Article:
Biden worries ‘extreme’ supreme court can’t be relied on to uphold rule of law

<span>Photograph: Mariam Zuhaib/AP</span>
Photograph: Mariam Zuhaib/AP

Joe Biden worries that the “extreme” US supreme court, dominated by rightwing justices, cannot be relied upon to uphold the rule of law.

Related: Chief justice urged to make Alito and Thomas step aside in megadonor cases

“I worry,” the president told ProPublica in interview published on Sunday. “Because I know that if the other team, the Maga Republicans, win, they don’t want to uphold the rule of law.”

“Maga” is shorthand for “Make America great again”, Donald Trump’s campaign slogan. Trump faces 91 criminal charges and assorted civil threats but nonetheless dominates Republican polling for the nomination to face Biden in a presidential rematch next year.

In four years in the White House, Trump nominated and saw installed three conservative justices, tilting the court 6-3 to the right. That court has delivered significant victories for conservatives, including the removal of the right to abortion and major rulings on gun control, affirmative action and other issues.

The new court term, which starts on Tuesday, could see further such rulings on matters including government environmental and financial regulation.

ProPublica reporting has stoked a growing ethics scandal concerning Clarence Thomas and Samuel Alito, two older rightwing justices, and their ties to rich rightwing donors with business before the court.

Biden is a former chair of the Senate judiciary committee, who in 1991 presided over Thomas’s hugely controversial confirmation amid accusations of sexual harassment.

He told ProPublica: “I do think at the end of the day, this court, which has been one of the most extreme courts, I still think in the basic fundamentals of rule of law, that they would sustain the rule of law.”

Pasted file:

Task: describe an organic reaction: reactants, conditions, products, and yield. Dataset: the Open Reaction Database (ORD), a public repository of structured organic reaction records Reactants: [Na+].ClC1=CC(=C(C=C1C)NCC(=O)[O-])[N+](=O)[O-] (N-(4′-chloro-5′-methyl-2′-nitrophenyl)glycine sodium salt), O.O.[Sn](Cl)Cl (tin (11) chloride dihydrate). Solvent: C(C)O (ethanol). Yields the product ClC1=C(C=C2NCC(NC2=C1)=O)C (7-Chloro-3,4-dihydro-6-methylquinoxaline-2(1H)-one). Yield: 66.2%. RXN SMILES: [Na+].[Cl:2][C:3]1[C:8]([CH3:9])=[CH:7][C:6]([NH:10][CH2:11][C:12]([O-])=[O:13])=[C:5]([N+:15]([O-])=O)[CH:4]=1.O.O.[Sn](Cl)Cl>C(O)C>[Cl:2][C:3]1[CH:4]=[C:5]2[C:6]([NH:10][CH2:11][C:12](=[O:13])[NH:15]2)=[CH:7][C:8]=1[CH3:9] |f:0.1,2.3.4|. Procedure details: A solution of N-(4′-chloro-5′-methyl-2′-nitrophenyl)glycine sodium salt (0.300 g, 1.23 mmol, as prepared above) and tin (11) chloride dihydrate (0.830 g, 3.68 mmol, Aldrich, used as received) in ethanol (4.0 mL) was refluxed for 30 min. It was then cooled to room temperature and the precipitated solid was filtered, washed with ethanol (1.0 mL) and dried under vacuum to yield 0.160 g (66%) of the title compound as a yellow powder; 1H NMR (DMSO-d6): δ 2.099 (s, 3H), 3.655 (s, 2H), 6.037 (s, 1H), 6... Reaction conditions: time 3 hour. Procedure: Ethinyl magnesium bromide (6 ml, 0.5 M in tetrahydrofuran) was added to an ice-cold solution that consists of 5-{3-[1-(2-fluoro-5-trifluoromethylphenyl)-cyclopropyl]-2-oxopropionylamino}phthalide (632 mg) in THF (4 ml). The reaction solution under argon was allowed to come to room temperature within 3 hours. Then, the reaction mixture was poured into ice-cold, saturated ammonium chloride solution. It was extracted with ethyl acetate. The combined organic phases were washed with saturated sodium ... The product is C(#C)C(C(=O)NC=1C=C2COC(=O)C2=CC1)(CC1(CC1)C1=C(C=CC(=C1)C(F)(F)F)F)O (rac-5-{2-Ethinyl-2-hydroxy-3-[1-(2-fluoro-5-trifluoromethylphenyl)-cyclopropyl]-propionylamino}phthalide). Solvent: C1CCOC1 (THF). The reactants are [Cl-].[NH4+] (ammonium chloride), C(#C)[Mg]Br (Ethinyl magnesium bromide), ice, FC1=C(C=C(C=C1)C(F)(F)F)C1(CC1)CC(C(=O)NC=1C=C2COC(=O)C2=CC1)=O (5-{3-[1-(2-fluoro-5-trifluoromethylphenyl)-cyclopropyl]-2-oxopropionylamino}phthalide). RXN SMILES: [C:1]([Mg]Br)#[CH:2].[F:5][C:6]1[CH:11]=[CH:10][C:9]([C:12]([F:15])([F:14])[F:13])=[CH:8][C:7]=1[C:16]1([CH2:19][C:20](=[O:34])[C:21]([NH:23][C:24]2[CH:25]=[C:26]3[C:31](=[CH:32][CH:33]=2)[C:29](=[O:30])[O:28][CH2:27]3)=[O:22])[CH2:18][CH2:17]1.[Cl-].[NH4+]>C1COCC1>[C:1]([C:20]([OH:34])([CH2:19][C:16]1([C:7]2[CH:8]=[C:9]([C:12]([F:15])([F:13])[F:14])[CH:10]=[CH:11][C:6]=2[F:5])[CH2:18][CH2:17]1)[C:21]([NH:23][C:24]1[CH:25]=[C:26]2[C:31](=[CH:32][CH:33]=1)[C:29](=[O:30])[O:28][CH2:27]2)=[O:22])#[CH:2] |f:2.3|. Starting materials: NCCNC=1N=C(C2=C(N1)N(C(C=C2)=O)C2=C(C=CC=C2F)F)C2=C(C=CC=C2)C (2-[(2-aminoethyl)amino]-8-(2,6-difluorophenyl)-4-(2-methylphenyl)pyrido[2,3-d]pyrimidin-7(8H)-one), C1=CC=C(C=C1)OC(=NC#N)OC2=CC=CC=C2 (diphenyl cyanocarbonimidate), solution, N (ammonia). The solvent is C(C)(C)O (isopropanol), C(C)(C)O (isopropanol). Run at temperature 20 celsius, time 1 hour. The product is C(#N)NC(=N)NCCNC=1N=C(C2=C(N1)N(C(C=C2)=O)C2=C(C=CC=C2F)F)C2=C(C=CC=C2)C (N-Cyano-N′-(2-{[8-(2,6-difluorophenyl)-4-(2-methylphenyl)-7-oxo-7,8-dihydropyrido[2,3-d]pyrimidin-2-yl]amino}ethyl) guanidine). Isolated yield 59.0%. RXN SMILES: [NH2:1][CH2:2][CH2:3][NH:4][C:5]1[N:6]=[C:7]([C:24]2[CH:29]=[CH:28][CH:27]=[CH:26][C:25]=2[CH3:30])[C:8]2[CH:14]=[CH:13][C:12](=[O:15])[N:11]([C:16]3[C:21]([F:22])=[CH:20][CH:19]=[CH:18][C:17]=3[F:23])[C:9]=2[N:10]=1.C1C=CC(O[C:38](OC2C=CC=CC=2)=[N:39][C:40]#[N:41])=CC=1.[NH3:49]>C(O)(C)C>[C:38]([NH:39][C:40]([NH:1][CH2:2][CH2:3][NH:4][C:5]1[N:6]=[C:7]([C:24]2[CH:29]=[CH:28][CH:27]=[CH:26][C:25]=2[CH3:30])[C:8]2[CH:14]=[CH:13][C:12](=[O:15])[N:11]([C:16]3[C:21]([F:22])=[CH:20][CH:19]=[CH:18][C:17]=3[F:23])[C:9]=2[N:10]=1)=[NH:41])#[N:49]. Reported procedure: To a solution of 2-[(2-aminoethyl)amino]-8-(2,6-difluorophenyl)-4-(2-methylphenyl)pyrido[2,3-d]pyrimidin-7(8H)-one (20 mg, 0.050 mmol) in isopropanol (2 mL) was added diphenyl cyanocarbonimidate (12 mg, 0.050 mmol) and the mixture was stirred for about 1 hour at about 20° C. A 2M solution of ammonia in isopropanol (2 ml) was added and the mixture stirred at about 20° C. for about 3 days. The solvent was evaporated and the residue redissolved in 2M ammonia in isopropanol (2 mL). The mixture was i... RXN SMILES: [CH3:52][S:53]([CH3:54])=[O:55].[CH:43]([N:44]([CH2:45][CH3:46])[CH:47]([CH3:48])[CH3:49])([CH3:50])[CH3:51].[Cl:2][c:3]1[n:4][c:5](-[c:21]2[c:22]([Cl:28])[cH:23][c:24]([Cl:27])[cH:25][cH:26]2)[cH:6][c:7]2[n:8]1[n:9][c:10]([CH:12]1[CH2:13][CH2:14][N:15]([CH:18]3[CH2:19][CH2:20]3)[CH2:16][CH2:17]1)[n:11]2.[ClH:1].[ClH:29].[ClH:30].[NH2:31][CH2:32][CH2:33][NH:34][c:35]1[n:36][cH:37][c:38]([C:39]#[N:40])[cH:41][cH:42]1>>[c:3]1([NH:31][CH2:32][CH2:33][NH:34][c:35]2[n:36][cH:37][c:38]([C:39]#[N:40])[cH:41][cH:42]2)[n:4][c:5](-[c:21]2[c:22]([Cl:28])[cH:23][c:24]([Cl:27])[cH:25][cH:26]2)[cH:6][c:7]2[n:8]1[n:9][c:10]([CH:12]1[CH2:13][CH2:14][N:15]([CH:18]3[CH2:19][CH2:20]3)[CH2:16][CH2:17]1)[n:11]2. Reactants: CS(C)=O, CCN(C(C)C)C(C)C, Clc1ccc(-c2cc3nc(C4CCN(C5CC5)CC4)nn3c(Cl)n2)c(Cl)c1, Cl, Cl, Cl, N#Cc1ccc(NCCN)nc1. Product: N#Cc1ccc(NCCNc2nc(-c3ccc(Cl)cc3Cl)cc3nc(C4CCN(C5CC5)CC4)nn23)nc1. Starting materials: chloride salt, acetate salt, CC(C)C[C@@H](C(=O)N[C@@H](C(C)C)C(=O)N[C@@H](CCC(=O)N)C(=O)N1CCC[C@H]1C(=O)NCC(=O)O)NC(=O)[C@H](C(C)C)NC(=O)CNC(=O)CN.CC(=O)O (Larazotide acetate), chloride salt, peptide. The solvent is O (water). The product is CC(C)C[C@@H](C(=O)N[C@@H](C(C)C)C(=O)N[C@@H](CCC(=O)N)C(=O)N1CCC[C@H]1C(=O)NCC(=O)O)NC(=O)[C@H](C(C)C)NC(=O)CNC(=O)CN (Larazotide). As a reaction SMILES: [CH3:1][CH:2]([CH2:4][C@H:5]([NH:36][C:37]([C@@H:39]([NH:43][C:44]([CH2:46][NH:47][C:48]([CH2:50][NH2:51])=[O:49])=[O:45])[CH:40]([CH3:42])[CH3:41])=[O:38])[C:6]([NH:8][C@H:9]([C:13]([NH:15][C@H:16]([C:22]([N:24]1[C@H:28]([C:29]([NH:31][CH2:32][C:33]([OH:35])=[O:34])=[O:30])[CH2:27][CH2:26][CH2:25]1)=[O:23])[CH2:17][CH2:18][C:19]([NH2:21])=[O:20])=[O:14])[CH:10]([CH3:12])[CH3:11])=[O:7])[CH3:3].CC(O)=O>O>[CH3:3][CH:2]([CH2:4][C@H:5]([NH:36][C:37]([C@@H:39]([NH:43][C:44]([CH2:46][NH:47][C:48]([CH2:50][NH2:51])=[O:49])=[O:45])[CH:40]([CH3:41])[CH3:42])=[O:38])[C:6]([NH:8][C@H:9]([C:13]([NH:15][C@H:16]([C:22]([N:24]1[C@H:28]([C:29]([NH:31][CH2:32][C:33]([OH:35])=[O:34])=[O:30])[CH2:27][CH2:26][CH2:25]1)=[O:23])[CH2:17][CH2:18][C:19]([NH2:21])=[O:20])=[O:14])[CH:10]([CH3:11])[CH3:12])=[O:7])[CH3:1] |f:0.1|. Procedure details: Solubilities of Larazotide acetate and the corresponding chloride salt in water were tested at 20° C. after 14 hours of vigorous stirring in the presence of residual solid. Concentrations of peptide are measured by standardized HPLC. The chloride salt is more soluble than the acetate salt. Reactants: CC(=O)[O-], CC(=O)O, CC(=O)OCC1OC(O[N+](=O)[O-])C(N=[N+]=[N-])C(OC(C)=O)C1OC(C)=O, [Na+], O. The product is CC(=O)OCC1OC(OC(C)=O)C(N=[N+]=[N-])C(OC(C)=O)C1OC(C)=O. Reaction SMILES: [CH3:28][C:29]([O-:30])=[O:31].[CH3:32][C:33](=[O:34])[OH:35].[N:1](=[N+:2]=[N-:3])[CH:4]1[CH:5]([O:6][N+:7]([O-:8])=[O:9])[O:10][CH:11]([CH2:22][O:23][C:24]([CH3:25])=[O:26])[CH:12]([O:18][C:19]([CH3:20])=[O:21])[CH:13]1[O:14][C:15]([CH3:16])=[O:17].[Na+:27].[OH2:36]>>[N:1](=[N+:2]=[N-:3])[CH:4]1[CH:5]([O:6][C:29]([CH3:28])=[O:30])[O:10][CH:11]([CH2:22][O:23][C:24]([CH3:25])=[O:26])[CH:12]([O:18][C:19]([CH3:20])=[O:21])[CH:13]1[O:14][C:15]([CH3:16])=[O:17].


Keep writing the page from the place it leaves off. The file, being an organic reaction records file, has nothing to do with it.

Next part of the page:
But regarding the brewing ethics scandal, the president said: “The idea that the constitution would in any way prohibit or not encourage the court to have basic rules of ethics that are just on their face reasonable is just not the case.”

Supreme court justices are nominally subject to the same ethics rules as other federal judges but in practice govern themselves.

John Roberts, the chief justice, has resisted calls to testify on ethics matters. Democrats in the Senate have advanced ethics reform but it stands little chance of success, given Republican opposition.

Alito and Thomas deny wrongdoing in not declaring gifts from rich donors.

Nonetheless, calls for meaningful action are growing. This week, more than 40 watchdog groups wrote to Roberts, demanding he take action.

Caroline Ciccone, president of Accountable.US, which coordinated the letter, said: “While a full-blown ethics crisis looms and public trust hits record lows, the supreme court is set to take up a slew of consequential cases in its new term.

“It’s far past time that Chief Justice Roberts clean up his court – and it’s the very least the justices can do to restore some semblance of credibility and integrity.”